I never would have done so if
    I'd known that he'd be frozen stiff.
    My wife said: 'George, I'm so unhappé!
    Our darling's now completely frappé!

    There was a gorging Jack, and guzzling Jimmy,
    And the youngest he was little Billee.
    Now when they'd got as far as the Equator,
    They'd nothing left but one split pea.

    1. I've found the recording I remember with sweetly — but it's surprisingly complicated. The singers are cousins Ron and Bob from the famous singing Copper family of Sussex. They're singing the entire text together in two-part harmony — just as they learned it by singing along with two older generations of Coppers. The relevant text is at the end:

      Now the robins so red how swiftly they sped
      Thy opened their wide wings and over them spread
      And all the day long in the branches did throng
      They sweetly did whistle and this was the song
      Pretty babes in the wood
      Pretty babes in the wood
      Oh don't you remember those babes in the wood?

      Both sang swɪftli: but the next -ly was different. Ron (bass harmony) sang swi:tli: while Bob (melody line) sang swi:tlaɪ. The latter was either an old family pronunciation that Ron had dropped or it was something Bob had picked up from recording old singers for the BBC. Either way, it seems to have been an interesting relic.

  3. "If all this is too complicated to teach, tell people that they should interpret i (without length marks) as meaning the same as ɪ (the KIT vowel). That might make them sound a bit old-fashioned (like me), but nothing worse."

    Or tell them to interpret i as an unstressed FLEECE vowel and not risk sounding old-fashioned. I assume most EFL learners are youngish and that TEFL professionals are keener to complain that our pronunciation model is old-fashioned than to complain that it's too innovative.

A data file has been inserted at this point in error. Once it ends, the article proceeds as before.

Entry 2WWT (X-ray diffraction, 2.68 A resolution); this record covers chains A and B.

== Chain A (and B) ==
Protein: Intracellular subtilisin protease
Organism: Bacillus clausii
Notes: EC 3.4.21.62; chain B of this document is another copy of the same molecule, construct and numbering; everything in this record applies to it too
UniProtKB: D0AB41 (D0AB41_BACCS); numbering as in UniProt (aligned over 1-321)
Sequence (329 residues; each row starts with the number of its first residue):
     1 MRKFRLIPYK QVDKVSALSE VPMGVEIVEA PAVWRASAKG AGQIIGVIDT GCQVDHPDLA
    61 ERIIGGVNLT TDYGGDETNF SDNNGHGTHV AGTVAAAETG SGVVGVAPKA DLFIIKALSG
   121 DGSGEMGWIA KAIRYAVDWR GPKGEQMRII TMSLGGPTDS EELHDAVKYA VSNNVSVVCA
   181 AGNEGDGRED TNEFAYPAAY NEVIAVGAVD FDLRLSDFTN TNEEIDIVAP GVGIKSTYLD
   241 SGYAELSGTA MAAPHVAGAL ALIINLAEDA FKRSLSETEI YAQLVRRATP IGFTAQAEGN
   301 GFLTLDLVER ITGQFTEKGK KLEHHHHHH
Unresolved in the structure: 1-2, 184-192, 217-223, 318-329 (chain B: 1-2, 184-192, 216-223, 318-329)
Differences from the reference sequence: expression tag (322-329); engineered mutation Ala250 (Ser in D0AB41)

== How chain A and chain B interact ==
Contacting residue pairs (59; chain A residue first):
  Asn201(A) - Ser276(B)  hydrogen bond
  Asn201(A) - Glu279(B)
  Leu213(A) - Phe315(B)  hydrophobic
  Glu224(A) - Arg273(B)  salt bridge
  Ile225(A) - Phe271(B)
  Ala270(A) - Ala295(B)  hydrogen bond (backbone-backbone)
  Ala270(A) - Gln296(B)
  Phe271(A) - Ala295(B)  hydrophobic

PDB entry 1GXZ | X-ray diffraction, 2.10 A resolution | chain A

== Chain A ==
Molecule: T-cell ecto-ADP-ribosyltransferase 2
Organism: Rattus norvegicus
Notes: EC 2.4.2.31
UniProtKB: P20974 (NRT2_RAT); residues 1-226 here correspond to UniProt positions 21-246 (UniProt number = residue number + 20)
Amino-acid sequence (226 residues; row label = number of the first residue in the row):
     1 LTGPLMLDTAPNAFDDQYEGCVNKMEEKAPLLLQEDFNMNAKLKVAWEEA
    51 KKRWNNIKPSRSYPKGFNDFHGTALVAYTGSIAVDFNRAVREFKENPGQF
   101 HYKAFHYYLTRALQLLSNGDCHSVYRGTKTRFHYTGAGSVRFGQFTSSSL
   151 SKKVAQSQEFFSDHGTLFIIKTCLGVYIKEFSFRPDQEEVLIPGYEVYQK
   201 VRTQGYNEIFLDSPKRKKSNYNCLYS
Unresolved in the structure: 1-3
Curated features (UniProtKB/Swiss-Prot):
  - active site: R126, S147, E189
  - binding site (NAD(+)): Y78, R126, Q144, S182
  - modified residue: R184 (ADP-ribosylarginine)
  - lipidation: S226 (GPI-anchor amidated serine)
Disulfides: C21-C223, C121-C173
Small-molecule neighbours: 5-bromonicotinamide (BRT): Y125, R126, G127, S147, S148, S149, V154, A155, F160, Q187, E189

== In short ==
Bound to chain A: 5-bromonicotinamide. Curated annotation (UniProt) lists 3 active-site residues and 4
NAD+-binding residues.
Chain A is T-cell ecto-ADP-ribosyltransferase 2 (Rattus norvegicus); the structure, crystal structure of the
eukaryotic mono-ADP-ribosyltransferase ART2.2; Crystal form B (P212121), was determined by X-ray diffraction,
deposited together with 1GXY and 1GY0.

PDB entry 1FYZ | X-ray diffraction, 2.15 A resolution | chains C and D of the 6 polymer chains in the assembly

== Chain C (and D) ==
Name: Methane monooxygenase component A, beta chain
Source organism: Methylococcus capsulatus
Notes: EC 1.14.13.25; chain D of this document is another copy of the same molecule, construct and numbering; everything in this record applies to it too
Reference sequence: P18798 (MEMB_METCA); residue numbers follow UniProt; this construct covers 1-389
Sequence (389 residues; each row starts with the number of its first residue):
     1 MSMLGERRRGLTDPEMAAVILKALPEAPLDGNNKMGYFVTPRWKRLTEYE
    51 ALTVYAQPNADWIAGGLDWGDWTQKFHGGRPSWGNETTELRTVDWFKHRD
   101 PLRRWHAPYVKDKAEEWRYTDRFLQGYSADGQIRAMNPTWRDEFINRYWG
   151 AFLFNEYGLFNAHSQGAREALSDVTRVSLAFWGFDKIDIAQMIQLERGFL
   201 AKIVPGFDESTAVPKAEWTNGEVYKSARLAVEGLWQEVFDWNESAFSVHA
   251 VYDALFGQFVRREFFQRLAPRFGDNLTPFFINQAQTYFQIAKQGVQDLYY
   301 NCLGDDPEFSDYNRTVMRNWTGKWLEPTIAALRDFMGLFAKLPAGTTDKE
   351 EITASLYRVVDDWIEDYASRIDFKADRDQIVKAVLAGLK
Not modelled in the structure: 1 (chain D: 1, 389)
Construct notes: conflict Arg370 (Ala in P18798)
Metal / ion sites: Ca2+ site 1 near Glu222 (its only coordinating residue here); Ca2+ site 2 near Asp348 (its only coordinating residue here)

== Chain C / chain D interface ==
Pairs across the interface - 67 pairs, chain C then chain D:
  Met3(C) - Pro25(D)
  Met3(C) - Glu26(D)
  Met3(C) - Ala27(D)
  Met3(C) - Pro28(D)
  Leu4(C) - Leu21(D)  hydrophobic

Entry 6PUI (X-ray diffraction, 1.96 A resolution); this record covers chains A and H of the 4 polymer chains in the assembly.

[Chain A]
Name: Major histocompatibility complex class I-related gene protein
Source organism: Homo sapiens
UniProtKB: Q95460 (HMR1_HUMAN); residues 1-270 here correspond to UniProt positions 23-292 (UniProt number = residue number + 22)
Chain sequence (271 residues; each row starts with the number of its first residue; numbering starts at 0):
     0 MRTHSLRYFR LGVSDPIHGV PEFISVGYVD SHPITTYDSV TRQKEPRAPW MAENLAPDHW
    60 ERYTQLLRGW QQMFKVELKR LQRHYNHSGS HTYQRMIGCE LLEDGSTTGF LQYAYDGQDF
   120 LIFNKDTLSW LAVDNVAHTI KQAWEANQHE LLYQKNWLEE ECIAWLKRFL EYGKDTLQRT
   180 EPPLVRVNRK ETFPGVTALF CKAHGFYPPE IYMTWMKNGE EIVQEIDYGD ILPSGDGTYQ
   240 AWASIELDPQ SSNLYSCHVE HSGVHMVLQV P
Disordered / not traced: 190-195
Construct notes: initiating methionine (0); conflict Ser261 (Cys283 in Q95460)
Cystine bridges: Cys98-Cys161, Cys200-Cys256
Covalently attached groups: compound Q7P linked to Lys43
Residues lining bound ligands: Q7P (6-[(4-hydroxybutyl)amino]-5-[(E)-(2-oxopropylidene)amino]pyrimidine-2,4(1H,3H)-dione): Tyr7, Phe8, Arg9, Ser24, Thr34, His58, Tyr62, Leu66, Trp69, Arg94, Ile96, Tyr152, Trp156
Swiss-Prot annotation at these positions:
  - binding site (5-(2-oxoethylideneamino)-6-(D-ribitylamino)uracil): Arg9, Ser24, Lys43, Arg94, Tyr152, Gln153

1. Not every ɪ for the HAPPY vowel sounds old-fashioned. Most people probably don't even notice it unless it's very open, even if they themselves have i(ː).

    2. I'm with Paul here. However many people say final ɪ unnoticed, I'd certainly notice if I tried to say it. And I certainly couldn't teach students to pronounce in a way that I find impossible or ridiculous to do myself.

      My accent is not 100% RP nowadays, and perhaps it never was as close to straight RP as I believed. However, I think final i was in my early boyhood a careful avoidance of the working-class Nottingham final vowel — to escape my mother's wrath. This vowel, I believe, is (or used to be) closer to ɛ.

    3. Wasn't that the vowel Professor Wells transcribed as ɛ̈ in Oh, Tracy!? Which he described as both working-class and ultraposh?

    4. I missed this post and have just found it by using the search engine. Yes, this is the vowel that Professor Wells was referring to, but he states in that post that its use amongst the upper classes is virtually extinct.

      I think that the Professor got the geography slightly wrong. [ɛ] is not used in Leeds, although it is common in places near Leeds such as Sheffield, Manchester and Burnley. Considered David's comment, it must be used in Nottingham as well.

      In Leeds, virtually everyone says [ɪ] regardless of class or age. I wonder how many other places in England are like this.

  4. I've been working on pronuciation for a lot of medical terms, some of which are very challenging (as you might imagine). I was hoping you may have a downloadable resource for your rules as from what I've been reading so far everything is of great quality and it would save me many hours of work if you wouldn't mind sharing? - Some examples of terms I'm currently looking at: Folliculitis, glutaraldehyde, Malaria, mercaptobenzothiazole, methacrylates, methylene-bis-orthochloroaniline, paraphenylene-diamines, tetrachlorophthalic, Angiosarcoma etc..... you get the idea.